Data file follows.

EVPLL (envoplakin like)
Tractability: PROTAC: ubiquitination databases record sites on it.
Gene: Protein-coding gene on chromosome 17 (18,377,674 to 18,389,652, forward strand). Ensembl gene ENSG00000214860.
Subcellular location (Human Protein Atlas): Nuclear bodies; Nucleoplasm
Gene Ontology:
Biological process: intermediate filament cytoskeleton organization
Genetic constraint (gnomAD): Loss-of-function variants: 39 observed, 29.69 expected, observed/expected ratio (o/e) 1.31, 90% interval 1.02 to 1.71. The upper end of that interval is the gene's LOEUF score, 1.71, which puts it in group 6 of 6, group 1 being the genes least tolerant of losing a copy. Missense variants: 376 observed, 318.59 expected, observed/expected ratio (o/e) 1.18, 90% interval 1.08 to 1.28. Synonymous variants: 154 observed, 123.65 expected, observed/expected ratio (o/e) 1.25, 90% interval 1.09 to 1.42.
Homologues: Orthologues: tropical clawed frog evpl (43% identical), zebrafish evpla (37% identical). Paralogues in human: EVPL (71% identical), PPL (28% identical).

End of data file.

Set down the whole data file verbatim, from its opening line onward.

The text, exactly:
EVPLL (envoplakin like)
Tractability: PROTAC: ubiquitination databases record sites on it.
Gene: Protein-coding gene on chromosome 17 (18,377,674 to 18,389,652, forward strand). Ensembl gene ENSG00000214860.
Subcellular location (Human Protein Atlas): Nuclear bodies; Nucleoplasm
Gene Ontology:
Biological process: intermediate filament cytoskeleton organization
Genetic constraint (gnomAD): Loss-of-function variants: 39 observed, 29.69 expected, observed/expected ratio (o/e) 1.31, 90% interval 1.02 to 1.71. The upper end of that interval is the gene's LOEUF score, 1.71, which puts it in group 6 of 6, group 1 being the genes least tolerant of losing a copy. Missense variants: 376 observed, 318.59 expected, observed/expected ratio (o/e) 1.18, 90% interval 1.08 to 1.28. Synonymous variants: 154 observed, 123.65 expected, observed/expected ratio (o/e) 1.25, 90% interval 1.09 to 1.42.
Homologues: Orthologues: tropical clawed frog evpl (43% identical), zebrafish evpla (37% identical). Paralogues in human: EVPL (71% identical), PPL (28% identical).